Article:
POLICE Scotland has criticised the SNP government’s controversial plans to have state-appointed guardians for every child, stating that “there is a lack of clarity” about the role of the force in overseeing the scheme.
The force warned that the recently merged single service may not have the capacity and resources to cope with policing the plan, to have one point of contact for all under-18s.
There is a lack of clarity as to roles and responsibilitiesPolice Scotland
There may not be “efficient or secure systems” in place to “manage wellbeing concerns” Police Scotland stated in a stark warning on the prospect of ensuring the safety of children assigned state guardians. Under the government’s plans, a single point of contact would be allocated, such as a teacher or health visitor, to look out for the welfare of all children.
Critics have said the plan “gives monitoring power to the state” and would severely damage the level of trust between parents, teachers and health workers.
Police Scotland warned that such a “significant change for all authorities including Police Scotland” could make it harder to identify at risk children.
The scathing criticism of the legislation was made by Police Scotland chief superintendent Alan Waddell, who is one of the most senior figures in the force, in a briefing paper entitled “Police Scotland Corporate Risk Register” for the Scottish Policy Authority on behalf of the service.
The authority is in charge of the entire policing budget for Scotland as well as being responsible for the force’s governance.
Mr Waddell, in his report to the body, said that the new law would have “cost implications”.
Police Scotland’s “confidence and reputation may be negatively impacted”, the chief superintendent said, due to the lack of clarity about what the force’s role would be in presiding over the named person scheme.
The warning from Police Scotland came after a consultation found many of the bodies that will be responsible for implementing the proposals, including councils, health boards and voluntary sector groups, are still unclear about the role of the named person.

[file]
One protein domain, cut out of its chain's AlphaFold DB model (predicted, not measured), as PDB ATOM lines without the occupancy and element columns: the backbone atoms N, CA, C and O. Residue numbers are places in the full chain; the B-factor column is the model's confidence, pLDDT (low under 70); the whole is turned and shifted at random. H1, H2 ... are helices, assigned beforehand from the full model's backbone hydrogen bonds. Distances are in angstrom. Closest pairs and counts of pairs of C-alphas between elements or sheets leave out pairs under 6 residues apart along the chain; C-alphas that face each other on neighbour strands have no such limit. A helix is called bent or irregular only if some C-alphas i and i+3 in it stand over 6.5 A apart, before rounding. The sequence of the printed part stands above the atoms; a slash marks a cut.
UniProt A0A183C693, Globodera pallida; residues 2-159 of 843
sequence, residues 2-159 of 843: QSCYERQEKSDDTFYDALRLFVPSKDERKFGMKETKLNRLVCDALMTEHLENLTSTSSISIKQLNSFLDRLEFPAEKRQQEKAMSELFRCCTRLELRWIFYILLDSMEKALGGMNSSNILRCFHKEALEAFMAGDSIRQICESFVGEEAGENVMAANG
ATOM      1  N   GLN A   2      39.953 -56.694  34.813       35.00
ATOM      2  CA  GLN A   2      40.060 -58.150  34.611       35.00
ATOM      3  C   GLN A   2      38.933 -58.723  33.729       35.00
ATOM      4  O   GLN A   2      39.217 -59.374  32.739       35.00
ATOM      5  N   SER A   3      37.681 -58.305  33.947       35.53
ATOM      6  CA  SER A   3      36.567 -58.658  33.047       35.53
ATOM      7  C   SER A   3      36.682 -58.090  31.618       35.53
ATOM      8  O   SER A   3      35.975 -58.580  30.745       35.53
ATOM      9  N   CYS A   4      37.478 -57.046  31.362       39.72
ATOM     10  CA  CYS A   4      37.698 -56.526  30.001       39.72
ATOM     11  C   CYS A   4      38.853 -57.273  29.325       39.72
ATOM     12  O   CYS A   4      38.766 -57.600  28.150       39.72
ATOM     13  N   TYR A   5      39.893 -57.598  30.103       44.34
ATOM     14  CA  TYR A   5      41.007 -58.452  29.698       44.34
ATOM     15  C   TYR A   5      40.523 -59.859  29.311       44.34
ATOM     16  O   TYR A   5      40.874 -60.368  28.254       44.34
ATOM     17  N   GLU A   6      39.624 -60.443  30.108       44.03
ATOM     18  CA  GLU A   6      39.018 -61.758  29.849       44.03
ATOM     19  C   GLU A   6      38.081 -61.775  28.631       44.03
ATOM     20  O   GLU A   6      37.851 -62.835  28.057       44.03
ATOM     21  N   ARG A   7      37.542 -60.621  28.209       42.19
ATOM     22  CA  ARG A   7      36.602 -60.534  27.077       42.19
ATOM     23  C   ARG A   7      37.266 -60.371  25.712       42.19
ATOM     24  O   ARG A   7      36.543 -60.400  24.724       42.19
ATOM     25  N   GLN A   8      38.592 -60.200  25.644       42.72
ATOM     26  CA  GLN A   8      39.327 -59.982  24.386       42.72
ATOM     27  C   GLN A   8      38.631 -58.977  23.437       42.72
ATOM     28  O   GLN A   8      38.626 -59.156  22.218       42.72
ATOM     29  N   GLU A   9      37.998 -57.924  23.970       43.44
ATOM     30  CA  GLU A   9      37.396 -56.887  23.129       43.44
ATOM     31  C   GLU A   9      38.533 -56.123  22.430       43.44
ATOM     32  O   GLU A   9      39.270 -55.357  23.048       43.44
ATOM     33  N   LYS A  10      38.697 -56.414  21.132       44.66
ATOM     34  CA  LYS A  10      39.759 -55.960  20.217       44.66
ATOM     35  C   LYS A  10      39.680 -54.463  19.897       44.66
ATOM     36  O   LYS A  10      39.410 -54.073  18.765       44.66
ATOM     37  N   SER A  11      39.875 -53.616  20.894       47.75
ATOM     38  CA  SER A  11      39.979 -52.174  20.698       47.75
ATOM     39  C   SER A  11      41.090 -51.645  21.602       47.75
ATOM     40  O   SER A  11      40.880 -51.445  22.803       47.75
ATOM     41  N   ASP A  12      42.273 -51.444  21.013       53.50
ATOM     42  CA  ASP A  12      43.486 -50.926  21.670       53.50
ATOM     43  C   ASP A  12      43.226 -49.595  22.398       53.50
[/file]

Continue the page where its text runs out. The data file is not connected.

Mr Waddell expressed concern about the lack of a “Named Person Service” to oversee the government’s legislation and work with those named as state guardians for children.
He said: “Police Scotland does not currently have a consistent process on how such risk and concerns are identified, triaged managed and shared.
“There is a lack of clarity as to the expectations, roles and responsibilities; therefore it is unknown at this time if current systems, models and process in PSoS [Police Scotland] can support this legislative change.”
“In the absence of a national functioning Named Person Service, there is a concern that partners do not have efficient or secure systems in place” to preside over safety issues.
Mr Waddell added that the change could “impact on our ability to accurately assess vulnerability”, which will come as a major blow to the SNP government.”
Scottish Conservative education spokeswoman Liz Smith said the intervention from Police Scotland showed the force was “very sceptical” about the named person plan as she attacked the policy as “sinister”.
She said: “It’s extremely concerning and telling that Police Scotland now have issues with the SNP’s named person policy.
“The very organisations who are supposed to make the policy work are now very sceptical that it can work in practice.
“It’s just another example of why the named person nonsense which is peddled by the Scottish Government flies in the face of common sense.
“It is very clear now that the SNP scheme lacks guidance and showcases just how sinister the policy is with the named person having too much power.”
Calling on the Scottish Government to scrap the policy, she added: “The more parents find out about this policy, the more they object to it because they believe it will threaten the important level of trust that there should be between parents and health and social care workers and, of course, between parents and teachers.”
A total of 149 organisations and 133 individuals contributed to the debate surrounding the scheme, with concerns also raised about the “unrealistic” demands the provision could place on busy professionals.
The measure is currently the subject of a legal challenge at Edinburgh’s Court of Session, with a judgment expected later this year.
The No To Named Persons (NO2NP) coalition has appealed an earlier decision by Lord Pentland to refuse a petition for a judicial review of the legislation. However, the Scottish Government insisted that ministers would press ahead with the named person legislation, which it said would improve support for parents.
A Scottish Government spokesman said: “We consulted widely on the draft statutory guidance to accompany the legislation on Getting it Right for Every Child (Girfec) that the parliament passed last year.
“We are now considering the independent analysis of the consultation responses. When in place, parents will be advised of the health visitor, teacher or other individual who is their child’s named person, available as a single point of contact for help, support or advice.
“There is no obligation on parents or children to approach their named person. But our hope is that people will feel increasingly confident about asking for support should they need it.”